The sportification of society continues

The world is becoming increasingly sportified. Consumers want to attach the image of sportiness to themselves and the sportification of our society is changing the way we dress, the way we use technology – and the food we eat. NNB first highlighted this trend in 2016 (see 10 Key Trends in Food, Nutrition and Health 2017: and it has only grown stronger since then.

Recent data from Colliers International shows that UK spending on ‘athleisure’ wear (that is, sporty clothes that are comfortable and easy to move in) and sports equipment has exploded, with Brits now spending around 4% of their disposable income on sports and fitness goods. This equates to around £58 million ($76m/€68m) in retail spend, and it makes the UK the European country where consumers spend the most of their disposable income on such goods – ahead of traditionally sporty countries such as Sweden, Finland and Norway.

The trend towards sportier and healthier lifestyles is also seen in the types of food and drink we consume. When selecting a restaurant to dine in, consumers are increasingly focusing on the cause rather than the cuisine. People are highly motivated to eat and drink in ways that will improve their performance – whether that means beating the rest of the field, making it to the finish line, or “looking fit” – that is, maintaining a healthy weight.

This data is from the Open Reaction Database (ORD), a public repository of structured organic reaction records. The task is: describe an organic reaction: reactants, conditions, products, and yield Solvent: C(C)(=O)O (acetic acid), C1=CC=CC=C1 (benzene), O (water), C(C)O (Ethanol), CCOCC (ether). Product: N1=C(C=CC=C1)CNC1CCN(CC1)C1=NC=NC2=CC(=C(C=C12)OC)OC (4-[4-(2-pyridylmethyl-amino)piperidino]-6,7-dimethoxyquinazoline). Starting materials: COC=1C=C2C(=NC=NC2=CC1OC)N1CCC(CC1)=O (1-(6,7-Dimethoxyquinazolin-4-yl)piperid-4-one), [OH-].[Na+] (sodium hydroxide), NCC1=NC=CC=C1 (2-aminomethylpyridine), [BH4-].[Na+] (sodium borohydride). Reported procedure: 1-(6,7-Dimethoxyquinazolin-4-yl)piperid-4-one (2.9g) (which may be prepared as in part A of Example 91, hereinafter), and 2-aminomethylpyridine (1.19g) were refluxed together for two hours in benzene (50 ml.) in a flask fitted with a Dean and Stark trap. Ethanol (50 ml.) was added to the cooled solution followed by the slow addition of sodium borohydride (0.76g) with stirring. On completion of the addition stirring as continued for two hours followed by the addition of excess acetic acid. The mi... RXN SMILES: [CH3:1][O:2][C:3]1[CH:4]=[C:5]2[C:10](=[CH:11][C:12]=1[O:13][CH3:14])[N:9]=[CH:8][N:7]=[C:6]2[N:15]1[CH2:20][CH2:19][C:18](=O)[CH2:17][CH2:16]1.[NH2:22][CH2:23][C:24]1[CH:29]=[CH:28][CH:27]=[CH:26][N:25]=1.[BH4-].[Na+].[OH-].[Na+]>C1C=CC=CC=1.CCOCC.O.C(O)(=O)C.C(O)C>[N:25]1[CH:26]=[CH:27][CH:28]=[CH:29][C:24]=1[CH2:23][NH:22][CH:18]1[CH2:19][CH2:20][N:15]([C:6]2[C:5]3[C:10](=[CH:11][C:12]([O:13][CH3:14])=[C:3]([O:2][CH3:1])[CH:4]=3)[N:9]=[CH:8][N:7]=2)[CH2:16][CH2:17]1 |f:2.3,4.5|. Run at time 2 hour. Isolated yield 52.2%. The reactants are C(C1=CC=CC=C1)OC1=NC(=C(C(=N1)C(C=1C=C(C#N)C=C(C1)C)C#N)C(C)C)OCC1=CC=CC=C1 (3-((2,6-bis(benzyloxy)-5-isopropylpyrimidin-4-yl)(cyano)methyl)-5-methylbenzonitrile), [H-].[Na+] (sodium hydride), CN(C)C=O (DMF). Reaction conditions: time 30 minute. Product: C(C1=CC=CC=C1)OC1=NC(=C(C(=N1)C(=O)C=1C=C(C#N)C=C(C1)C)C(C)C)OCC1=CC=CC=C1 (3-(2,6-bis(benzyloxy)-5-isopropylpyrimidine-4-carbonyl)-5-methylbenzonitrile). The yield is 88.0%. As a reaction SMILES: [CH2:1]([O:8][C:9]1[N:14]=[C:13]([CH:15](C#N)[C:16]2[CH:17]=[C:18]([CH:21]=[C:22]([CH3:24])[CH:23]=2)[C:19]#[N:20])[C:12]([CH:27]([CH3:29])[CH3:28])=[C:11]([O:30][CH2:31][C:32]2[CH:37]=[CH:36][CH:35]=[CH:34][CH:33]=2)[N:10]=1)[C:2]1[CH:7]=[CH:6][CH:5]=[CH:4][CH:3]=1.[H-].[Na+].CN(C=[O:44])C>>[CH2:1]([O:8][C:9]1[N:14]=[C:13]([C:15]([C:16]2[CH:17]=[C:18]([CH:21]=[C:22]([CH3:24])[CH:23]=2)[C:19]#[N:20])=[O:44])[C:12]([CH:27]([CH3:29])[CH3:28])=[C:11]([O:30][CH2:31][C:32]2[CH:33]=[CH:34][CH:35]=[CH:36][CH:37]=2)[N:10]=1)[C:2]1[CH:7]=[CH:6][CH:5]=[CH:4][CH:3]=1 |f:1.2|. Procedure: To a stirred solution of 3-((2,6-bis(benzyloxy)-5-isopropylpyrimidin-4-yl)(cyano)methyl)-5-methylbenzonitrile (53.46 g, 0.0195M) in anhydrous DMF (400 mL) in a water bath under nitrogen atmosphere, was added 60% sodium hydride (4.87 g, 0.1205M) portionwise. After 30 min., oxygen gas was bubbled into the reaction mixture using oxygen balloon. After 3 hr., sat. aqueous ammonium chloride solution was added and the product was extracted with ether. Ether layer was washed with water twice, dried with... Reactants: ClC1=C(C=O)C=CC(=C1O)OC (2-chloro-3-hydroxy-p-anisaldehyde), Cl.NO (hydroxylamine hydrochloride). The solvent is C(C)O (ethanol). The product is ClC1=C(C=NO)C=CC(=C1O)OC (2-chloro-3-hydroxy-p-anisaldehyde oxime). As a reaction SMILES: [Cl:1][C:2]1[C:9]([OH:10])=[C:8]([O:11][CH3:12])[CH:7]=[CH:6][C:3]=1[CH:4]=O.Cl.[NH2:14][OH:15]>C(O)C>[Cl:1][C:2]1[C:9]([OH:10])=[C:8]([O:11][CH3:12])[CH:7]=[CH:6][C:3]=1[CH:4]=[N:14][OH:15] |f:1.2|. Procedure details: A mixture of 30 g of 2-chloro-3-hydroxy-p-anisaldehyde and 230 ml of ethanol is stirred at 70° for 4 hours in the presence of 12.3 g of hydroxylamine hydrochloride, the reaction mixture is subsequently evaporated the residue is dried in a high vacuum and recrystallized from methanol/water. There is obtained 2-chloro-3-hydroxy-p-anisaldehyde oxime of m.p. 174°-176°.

And while serious sports nutrition products such as protein powders and energy gels are popular among some consumers, there is also a clear shift towards ‘real’ food for sports. In line with consumers’ growing desire for ‘clean’ products, regular foods with an “all-natural” and not too scientific identity are becoming attractive for people to use in sports. Read more about this in our report "Real food": the strategy that's transforming sports nutrition (

The sportification of society makes the sports nutrition market an exciting market to monitor, and we predict some interesting developments in the next few years.

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